In linearity correction, a halftone chart is read by the CIS module 202 in order to obtain halftone correction data (step S201). First, a chart with a density D of 0.3 is prepared and read, shading correction (to be described later) is performed, and a chart reading level is attained for each color of each of 16 chips. Then, the level averages of all the 16 chips are obtained for respective R, G, and B colors. The obtained averages are defined as the target values of the respective colors, and made to correspond to signal levels in the CPU 108 such that the obtained target values are output in response to the signal levels of the respective chips when the D=0.3 chart is read.
To correct a dark portion, a chart with a density D of 1.1 is prepared, shading correction is performed, and a chart reading level is attained for each color of each of 16 chips. The level averages of all the 16 chips are obtained for respective R, G, and B colors. The obtained averages are defined as the target values of the respective colors, and made to correspond to signal levels in the CPU 108 such that the obtained target values are output in response to the signal levels of the respective chips when the D=1.1 chart is read.
To correct a bright portion, a chart with a density D of 0.2 is prepared, shading correction is performed, and a chart reading level is attained for each color of each of 16 chips. The level averages of all the 16 chips are obtained for respective R, G, and B colors. The obtained averages are defined as the target values of the respective colors, and made to correspond to signal levels in the CPU 108 such that the obtained target values are output in response to the signal levels of the respective chips when the D=0.2 chart is read.
As a result, input and output values are attained for the black level, D=1.1, D=0.3, D=0.2, and white level. Coefficients (An and Bn) representing a linearity correction function which expresses a line segment between input and output values are calculated based on the input and output values. These correction coefficients are obtained for each color of each chip (step S202). The calculated correction coefficients are stored in correspondence with each sensor chip (step S203). In this manner, correction coefficients for all the sensor chips are calculated and stored (step S204). The use of this function enables correcting the linearity so as to make the reading levels of the chips approach each other.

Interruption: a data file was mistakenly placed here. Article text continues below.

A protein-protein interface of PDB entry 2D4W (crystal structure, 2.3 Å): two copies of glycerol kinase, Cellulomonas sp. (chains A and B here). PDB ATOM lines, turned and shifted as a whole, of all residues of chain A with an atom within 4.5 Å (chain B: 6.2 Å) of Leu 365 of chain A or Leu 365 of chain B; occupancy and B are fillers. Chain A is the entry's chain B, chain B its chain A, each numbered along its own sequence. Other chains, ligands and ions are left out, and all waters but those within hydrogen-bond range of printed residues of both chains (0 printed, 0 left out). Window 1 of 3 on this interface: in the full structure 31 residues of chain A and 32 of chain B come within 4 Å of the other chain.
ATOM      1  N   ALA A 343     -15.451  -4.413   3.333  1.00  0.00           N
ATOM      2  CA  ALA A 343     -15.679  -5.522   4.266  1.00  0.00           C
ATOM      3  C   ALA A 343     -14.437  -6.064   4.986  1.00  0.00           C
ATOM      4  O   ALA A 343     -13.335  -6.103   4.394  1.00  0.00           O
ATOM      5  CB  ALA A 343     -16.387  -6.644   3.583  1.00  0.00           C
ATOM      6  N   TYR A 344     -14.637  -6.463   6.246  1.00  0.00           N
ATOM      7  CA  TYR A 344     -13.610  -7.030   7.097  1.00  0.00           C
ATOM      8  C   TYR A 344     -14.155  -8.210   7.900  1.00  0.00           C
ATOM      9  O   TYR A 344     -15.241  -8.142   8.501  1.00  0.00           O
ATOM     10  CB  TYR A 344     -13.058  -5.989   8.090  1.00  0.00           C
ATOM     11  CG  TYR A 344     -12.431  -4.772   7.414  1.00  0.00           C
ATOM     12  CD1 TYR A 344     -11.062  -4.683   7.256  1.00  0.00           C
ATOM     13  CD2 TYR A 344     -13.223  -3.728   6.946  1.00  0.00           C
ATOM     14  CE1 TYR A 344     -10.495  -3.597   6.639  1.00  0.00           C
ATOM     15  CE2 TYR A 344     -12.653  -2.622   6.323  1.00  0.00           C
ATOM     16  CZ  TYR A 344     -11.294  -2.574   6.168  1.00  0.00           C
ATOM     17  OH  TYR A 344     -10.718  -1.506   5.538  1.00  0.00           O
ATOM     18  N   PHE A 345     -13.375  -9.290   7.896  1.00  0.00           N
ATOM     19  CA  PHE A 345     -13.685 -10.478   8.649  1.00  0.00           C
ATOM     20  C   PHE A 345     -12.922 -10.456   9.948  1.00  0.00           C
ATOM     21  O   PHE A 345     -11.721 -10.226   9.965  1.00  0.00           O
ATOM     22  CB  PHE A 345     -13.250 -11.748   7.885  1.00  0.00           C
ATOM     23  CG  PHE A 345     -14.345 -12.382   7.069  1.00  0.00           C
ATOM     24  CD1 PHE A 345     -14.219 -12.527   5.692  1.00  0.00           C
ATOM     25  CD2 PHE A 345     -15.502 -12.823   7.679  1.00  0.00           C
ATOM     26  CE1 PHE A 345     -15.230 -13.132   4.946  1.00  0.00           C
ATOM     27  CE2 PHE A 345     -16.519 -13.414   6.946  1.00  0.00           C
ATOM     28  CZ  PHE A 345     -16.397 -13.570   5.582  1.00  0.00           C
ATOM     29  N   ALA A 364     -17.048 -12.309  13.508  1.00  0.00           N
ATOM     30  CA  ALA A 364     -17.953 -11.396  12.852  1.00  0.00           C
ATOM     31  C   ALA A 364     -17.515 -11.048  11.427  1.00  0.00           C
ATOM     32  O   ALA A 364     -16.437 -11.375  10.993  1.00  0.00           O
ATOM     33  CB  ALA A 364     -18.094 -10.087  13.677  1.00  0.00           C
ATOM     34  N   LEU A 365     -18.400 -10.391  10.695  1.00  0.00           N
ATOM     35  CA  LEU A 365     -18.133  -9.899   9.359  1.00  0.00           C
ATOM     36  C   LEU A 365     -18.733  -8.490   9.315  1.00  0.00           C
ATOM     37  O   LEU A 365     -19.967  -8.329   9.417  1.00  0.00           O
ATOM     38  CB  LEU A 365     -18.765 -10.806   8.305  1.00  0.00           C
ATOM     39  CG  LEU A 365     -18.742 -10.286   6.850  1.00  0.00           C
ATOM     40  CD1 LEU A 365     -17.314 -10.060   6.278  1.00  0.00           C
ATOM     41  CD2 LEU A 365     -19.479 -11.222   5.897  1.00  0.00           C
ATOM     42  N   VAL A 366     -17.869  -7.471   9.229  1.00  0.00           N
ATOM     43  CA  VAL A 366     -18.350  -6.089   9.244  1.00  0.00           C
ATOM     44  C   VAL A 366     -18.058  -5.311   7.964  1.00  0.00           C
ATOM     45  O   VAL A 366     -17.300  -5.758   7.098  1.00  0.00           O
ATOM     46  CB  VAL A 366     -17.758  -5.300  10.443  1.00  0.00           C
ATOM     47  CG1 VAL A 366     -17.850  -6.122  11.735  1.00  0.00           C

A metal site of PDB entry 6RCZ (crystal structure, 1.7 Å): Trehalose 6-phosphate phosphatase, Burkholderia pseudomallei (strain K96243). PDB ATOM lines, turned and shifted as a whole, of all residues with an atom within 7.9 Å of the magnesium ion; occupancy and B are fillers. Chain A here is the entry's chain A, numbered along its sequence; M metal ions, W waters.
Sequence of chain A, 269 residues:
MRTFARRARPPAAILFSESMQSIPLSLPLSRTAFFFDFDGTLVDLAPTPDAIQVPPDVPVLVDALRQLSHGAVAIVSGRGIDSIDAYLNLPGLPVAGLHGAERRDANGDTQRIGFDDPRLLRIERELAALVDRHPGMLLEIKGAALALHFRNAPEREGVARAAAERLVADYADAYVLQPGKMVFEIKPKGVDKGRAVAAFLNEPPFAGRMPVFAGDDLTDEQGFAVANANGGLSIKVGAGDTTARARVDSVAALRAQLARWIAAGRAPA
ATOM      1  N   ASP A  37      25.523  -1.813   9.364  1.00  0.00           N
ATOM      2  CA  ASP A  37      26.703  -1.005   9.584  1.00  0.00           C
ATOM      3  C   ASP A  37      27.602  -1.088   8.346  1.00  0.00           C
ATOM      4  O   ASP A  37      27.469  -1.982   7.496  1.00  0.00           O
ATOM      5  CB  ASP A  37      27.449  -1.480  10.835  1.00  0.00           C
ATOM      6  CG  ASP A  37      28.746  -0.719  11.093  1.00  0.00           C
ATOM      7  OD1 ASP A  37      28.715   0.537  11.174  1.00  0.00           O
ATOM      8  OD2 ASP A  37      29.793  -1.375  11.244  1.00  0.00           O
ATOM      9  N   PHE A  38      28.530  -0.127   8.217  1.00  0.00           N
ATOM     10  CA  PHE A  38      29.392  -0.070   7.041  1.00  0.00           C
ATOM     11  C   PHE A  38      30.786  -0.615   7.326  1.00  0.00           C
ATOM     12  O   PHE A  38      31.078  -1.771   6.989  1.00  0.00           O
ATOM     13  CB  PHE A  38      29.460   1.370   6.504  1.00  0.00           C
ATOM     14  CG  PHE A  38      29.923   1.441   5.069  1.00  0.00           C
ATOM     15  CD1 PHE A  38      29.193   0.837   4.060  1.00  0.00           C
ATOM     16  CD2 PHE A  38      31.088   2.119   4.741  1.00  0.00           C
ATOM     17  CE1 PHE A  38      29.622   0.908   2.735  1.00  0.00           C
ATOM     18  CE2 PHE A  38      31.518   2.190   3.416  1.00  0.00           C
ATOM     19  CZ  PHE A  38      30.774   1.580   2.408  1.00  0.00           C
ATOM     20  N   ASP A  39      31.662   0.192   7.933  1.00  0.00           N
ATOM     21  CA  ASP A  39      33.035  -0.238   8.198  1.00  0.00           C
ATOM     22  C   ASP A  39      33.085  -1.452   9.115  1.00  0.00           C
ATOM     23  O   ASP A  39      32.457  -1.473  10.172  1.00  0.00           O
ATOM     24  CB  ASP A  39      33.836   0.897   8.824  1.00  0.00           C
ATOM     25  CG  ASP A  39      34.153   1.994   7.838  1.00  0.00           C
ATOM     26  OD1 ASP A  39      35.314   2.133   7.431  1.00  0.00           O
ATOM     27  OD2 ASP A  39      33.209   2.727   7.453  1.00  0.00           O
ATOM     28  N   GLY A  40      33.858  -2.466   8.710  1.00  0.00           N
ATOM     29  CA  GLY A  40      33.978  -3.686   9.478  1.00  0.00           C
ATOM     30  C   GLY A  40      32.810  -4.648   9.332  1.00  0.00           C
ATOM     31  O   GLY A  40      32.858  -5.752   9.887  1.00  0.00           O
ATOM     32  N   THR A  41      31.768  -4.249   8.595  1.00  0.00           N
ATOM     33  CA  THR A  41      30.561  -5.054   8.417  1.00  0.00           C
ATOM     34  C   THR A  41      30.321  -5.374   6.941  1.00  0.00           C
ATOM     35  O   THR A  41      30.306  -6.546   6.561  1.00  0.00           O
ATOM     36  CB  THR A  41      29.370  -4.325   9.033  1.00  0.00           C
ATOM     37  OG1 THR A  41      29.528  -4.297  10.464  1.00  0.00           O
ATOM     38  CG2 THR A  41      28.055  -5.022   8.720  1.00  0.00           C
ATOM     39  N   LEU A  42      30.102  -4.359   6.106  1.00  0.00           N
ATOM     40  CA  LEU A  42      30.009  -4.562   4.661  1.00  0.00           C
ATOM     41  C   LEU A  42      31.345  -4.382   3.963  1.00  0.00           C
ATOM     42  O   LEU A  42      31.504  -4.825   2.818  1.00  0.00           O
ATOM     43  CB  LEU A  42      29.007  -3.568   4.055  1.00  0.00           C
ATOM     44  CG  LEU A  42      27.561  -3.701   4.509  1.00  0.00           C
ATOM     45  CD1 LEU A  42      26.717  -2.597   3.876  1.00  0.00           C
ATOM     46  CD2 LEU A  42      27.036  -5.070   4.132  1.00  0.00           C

The operation of obtaining the linearity correction function may be done in shipping from a factory (after shipping, the same value is used), or every document reading operation.
An x-axis section determination unit 1041 checks a section along the x-axis in
The coefficient selection unit 1042 selects a multiplicative coefficient Akn and additive factor Bkn on the basis of the section determination signal n and main scanning position signal k, and sends the multiplicative coefficient Akn and additive factor Bkn to a multiplication circuit 1044 and addition circuit 1045, respectively. As a result,
is solved, and linearity correction described with reference to
The coefficients Akn and Bkn in the second embodiment change depending on the signal level of a signal to be corrected and a sensor chip which outputs the signal to be corrected. One linearity correction circuit has 64 (=×4 x-axis sections×16 sensor chips) different coefficients.
The coefficient selection unit 1042 in the second embodiment has 64 registers formed from flip-flops for the multiplication circuit 1044 in one linearity correction circuit, and 64 registers formed from flip-flops for the addition circuit 1045. Each register outputs a coefficient. Each register receives a proper value from the CPU in power-on operation. The coefficients Akn and Bkn are given as register setting values, which greatly shortens the write time in comparison with write of all input and output values which represent curves in the LUT.